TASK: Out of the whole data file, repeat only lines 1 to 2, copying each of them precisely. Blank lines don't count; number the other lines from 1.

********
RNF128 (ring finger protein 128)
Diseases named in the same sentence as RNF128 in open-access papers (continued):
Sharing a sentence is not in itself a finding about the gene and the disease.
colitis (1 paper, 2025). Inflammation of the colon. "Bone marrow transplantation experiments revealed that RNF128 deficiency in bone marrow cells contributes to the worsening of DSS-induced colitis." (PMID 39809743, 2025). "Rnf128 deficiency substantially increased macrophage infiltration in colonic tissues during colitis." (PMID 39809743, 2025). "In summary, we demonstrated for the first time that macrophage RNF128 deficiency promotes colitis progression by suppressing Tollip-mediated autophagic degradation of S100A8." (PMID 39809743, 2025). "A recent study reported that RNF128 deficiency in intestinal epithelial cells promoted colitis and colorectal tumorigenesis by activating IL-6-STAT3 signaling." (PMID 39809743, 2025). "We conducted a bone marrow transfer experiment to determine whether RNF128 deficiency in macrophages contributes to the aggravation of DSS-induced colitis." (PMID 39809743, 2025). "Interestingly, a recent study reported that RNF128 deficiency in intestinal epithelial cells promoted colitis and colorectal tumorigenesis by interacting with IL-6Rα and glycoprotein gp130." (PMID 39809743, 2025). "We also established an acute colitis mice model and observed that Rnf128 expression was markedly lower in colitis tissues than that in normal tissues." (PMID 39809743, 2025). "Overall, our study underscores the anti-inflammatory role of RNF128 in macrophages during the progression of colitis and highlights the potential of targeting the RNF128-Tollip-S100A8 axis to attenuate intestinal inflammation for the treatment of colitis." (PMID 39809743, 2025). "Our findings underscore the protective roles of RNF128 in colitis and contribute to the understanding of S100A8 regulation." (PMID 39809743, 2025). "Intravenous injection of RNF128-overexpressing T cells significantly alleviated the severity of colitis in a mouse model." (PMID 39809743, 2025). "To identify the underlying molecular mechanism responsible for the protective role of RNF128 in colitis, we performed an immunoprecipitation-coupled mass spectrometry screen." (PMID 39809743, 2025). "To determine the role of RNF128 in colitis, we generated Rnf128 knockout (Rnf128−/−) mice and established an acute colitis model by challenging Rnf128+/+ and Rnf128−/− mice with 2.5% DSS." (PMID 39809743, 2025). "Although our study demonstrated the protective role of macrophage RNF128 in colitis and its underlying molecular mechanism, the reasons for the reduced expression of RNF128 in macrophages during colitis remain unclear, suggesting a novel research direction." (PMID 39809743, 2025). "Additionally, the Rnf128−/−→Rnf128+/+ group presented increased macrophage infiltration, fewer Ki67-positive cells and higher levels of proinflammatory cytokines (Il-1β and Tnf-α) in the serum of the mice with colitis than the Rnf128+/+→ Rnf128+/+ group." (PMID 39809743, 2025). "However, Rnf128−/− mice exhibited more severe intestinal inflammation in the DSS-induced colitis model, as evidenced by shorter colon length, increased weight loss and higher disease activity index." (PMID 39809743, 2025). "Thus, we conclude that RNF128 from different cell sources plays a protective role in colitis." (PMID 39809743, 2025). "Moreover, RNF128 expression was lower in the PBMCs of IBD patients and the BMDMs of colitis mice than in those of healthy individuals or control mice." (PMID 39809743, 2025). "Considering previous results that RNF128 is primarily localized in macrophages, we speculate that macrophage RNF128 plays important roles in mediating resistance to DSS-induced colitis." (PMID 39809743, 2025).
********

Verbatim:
RNF128 (ring finger protein 128)
Diseases named in the same sentence as RNF128 in open-access papers (continued):